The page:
Retired Pope Benedict XVI is expected to attend the canonization of Blesseds John XXIII and John Paul II on Sunday, said Msgr. Liberio Andreatta, head of the Vatican-related pilgrim agency, Opera Romana Pellegrinaggi.
"Never before have there been two popes canonized and two popes living," he said at a news conference Wednesday in Rome to discuss final plans and preparations for pilgrims. "You can imagine their emotions."
However, Jesuit Fr. Federico Lombardi, Vatican spokesman, continued to caution journalists, saying that while the retired pope certainly had been invited to the Mass, "we'll have to wait and see" if, at 87 years old, he feels up to attending.
During the canonization Mass, Andreatta said, priests will be stationed amid the crowds in St. Peter's Square and along the broad Via della Conciliazione, leading to the square, in order to distribute Communion even to those far from the altar.
Planning for the predicted arrival of millions of visitors has been a daunting task for both the Vatican and the city of Rome.
"Still, we want to make this event livable," Andreatta stressed. "We also had to meet expenses, which we have done thanks to sponsorship."
Of the 40-some sponsors, the largest single contributor was ENI, the multinational energy agency which is Italy's largest single industrial company, he said.
Maurizio Pucci, director of special events planning for the city of Rome, told reporters that while the city has been informed officially of the arrival of 58 chartered planes and 700 buses coming from all over Europe, the actual number of visitors cannot be calculated.
"Many more are expected," Pucci said. "Our concerns have included arranging parking spaces for this unknown number of buses." The parking must be close to public transportation so the passengers can reach the center of Rome.
For buses arriving from abroad, overhead signs on major highways have been programmed to provide directions in English, Polish, French, as well as Italian, he said.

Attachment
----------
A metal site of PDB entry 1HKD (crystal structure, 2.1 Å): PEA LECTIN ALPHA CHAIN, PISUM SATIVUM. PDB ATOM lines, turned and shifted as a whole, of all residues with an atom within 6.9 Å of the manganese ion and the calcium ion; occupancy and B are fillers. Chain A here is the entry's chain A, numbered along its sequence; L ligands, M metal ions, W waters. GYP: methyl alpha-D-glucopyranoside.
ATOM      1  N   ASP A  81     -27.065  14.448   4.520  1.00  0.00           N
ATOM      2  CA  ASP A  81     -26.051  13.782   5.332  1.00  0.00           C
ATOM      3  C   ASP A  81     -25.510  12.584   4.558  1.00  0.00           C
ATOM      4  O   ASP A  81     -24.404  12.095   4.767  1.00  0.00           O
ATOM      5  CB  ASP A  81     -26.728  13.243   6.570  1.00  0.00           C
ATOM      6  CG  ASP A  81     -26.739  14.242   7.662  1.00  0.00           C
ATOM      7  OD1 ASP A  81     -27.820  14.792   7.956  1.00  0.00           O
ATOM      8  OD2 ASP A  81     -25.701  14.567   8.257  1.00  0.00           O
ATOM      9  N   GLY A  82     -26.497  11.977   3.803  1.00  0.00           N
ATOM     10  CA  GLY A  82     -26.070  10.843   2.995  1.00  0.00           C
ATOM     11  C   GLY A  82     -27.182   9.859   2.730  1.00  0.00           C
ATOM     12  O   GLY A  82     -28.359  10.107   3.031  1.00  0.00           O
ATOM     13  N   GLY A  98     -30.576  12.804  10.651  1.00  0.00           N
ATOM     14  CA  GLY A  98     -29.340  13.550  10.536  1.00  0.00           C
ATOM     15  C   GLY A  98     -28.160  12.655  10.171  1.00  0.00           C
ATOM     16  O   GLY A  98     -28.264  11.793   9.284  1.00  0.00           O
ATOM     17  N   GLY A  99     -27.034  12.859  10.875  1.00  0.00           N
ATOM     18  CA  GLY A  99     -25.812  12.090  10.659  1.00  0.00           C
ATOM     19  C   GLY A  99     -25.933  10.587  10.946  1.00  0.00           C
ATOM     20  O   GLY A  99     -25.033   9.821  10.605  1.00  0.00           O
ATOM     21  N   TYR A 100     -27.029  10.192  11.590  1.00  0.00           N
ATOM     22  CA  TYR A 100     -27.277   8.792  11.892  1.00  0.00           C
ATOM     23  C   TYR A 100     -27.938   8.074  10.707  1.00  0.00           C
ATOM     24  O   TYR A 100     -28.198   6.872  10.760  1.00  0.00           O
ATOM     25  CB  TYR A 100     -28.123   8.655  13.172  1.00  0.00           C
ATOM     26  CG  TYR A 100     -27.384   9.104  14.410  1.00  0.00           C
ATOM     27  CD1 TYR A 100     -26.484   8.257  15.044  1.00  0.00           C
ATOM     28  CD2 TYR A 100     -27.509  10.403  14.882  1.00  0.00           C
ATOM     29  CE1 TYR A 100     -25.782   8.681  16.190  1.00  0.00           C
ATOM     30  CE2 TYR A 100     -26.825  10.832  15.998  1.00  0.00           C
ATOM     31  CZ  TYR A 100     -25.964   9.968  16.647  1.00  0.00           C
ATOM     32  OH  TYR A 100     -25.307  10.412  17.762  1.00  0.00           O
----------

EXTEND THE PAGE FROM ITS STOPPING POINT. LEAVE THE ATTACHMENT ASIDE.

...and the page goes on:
Street cleaners are already working overtime, Pucci added, and their chores include keeping the 980 portable toilets clean and odor-free.
Security is a prime concern. From 7 p.m. Saturday, the evening before the canonization, most of central Rome will be off limits to vehicles, except police cars, ambulances and cars carrying visiting heads of state. Tight security measures will extend to the Tiber River banks and Rome's underground tunnels and catacombs. However, access to St. Peter's Square and to Via della Conciliazione will be open to everyone on foot, Andreatta said.
In its preparations, the Rome diocese is reaching out to the digital generation through tweets and a free app available in English, Spanish and Polish, as well as Italian.
The app -- Santo Subito -- provides such pragmatic details as maps, the time and place of events, the addresses of the churches which will remain open for a prayer vigil Saturday night, and spiritual reflections based upon the teachings of both future saints. The app, developed with the help of volunteer university students, is available for both Android and IOS formats.
The Rome diocesan office promoting Blessed John Paul's cause also has a YouTube page with videos in a variety of languages.
Andreatta said in addition to the 17 large video screens that will be erected around the center of Rome for pilgrims wanting to avoid the bigger crowds, another will be set up in Terminal 3 of Rome's Leonardo da Vinci International Airport and one in the square in front of the cathedral of Milan in northern Italy.